The Panel found that all eight measures violate the most-favored nation (MFN) principle under Article II:1 of the GATS: by favoring cooperative over non-cooperative jurisdictions, the Panel considered that Argentina had not accorded “no less favorable treatment” (or non-discriminatory treatment) to the “like” services and services suppliers of different WTO Members. With respect to some measures (measures 2, 3 and 4), the Panel also found that Argentina breached the national treatment requirement under GATS Article XVII which requires that WTO Members accord “no less favorable treatment” to “like” foreign (Panamanian) services and suppliers than that accorded to domestic (Argentine) services and service suppliers.7 For both, the Panel found that Argentina had modified the conditions of competition to the detriment of Panamanian services and service suppliers.
The Panel dismissed Argentina’s attempts to defend or “justify” six of its measures (measures 1, 2, 3, 4, 7 and 8) under Article XIV(c) of the GATS, which allows WTO Members to take measures to prevent “deceptive and fraudulent practices” that are “necessary” to secure compliance with GATS-consistent laws or regulations.
The Panel also examined whether Argentina could justify the two remaining measures (measures 5 and 6) under the so-called “prudential carve-out” contained in paragraph 2(a) of the GATS Annex on Financial Services, a provision that has never before been invoked in a WTO dispute. The Panel found that since paragraph 2(a) is an “exception,” the burden of proof lies with the respondent Member to demonstrate that the relevant measures are covered by the provision. The Panel examined the concept of “prudential reasons,” finding that the expression refers to those “causes” or “reasons” that motivate financial sector regulators to act to prevent a risk, injury or danger, which do not have to be imminent. The Panel also found that a measure taken “for” prudential reasons denotes a rational relationship of cause and effect between the measure and the prudential reason, and would be determined from a case-by-case analysis of the design, structure, and architecture of the measure. Here, the Panel accepted as “prudential” the reasons given by Argentina with respect to measure 5 (the protection of the insured, the solvency of insurers and reinsurers, and the avoidance of the possible systemic risk of the insolvency and failure of direct insurance companies) and with respect to measure 6 (investor protection, the reduction of systemic risk, and the prevention of money laundering and terrorist financing offenses).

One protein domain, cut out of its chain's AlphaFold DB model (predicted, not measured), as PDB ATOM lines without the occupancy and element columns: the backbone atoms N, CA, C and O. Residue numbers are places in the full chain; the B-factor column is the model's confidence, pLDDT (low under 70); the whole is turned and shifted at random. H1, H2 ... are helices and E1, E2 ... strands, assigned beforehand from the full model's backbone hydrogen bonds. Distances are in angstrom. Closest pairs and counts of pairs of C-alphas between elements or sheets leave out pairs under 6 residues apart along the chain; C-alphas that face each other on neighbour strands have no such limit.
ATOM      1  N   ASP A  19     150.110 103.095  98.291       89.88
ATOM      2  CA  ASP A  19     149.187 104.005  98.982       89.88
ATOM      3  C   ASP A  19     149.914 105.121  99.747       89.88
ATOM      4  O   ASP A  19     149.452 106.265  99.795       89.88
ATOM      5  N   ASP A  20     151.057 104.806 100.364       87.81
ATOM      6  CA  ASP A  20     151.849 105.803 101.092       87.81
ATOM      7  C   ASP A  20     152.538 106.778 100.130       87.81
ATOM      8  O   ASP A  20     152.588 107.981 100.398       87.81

Despite the Panel’s deference to financial regulators to determine the prudential motivations that they choose to pursue, the Panel found that measures 5 and 6 were not designed rationally to serve the stated prudential reasons. On that basis, the Panel found that the prudential carve-out did not justify the distinction that Argentina made in the way it treated service suppliers from cooperative and non-cooperative jurisdictions.
Key Findings on Appeal
The four main issues and findings on appeal can be summarized as follows:
Likeness. First, Argentina successfully appealed the Panel’s finding that, in the non-discrimination analysis under both GATS Articles II:1 and Article XVII, the relevant services and service suppliers were “like.” The Appellate Body found that, as in the trade in goods content, “likeness” may be established on the basis of criteria relating to the competitive relationship between the services and service suppliers at issue; must be “market-based;” and must be determined on a case-by-case basis. The Appellate Body also highlighted issues specific to the services context, such as the fact that a GATS analysis must include an integrated analysis of both the services and service suppliers.